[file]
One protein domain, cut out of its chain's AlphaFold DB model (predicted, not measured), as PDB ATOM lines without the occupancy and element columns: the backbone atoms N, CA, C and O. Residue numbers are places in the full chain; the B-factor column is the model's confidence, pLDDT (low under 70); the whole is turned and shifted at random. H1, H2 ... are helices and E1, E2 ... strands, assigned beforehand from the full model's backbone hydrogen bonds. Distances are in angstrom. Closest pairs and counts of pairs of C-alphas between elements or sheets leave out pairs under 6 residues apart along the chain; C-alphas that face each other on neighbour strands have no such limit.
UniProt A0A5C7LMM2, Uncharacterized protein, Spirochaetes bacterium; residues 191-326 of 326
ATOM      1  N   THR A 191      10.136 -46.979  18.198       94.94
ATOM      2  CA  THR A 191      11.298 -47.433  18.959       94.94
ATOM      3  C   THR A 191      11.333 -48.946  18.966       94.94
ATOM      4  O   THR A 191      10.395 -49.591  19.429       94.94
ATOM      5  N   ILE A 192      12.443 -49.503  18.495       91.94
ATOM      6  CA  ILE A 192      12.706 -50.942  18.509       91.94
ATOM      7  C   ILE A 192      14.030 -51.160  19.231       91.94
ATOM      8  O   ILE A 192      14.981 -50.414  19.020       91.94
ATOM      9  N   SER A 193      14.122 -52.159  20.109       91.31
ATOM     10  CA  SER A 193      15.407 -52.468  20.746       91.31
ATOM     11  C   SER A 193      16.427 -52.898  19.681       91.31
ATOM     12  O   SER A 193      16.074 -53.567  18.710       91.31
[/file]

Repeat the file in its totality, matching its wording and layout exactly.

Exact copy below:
One protein domain, cut out of its chain's AlphaFold DB model (predicted, not measured), as PDB ATOM lines without the occupancy and element columns: the backbone atoms N, CA, C and O. Residue numbers are places in the full chain; the B-factor column is the model's confidence, pLDDT (low under 70); the whole is turned and shifted at random. H1, H2 ... are helices and E1, E2 ... strands, assigned beforehand from the full model's backbone hydrogen bonds. Distances are in angstrom. Closest pairs and counts of pairs of C-alphas between elements or sheets leave out pairs under 6 residues apart along the chain; C-alphas that face each other on neighbour strands have no such limit.
UniProt A0A5C7LMM2, Uncharacterized protein, Spirochaetes bacterium; residues 191-326 of 326
ATOM      1  N   THR A 191      10.136 -46.979  18.198       94.94
ATOM      2  CA  THR A 191      11.298 -47.433  18.959       94.94
ATOM      3  C   THR A 191      11.333 -48.946  18.966       94.94
ATOM      4  O   THR A 191      10.395 -49.591  19.429       94.94
ATOM      5  N   ILE A 192      12.443 -49.503  18.495       91.94
ATOM      6  CA  ILE A 192      12.706 -50.942  18.509       91.94
ATOM      7  C   ILE A 192      14.030 -51.160  19.231       91.94
ATOM      8  O   ILE A 192      14.981 -50.414  19.020       91.94
ATOM      9  N   SER A 193      14.122 -52.159  20.109       91.31
ATOM     10  CA  SER A 193      15.407 -52.468  20.746       91.31
ATOM     11  C   SER A 193      16.427 -52.898  19.681       91.31
ATOM     12  O   SER A 193      16.074 -53.567  18.710       91.31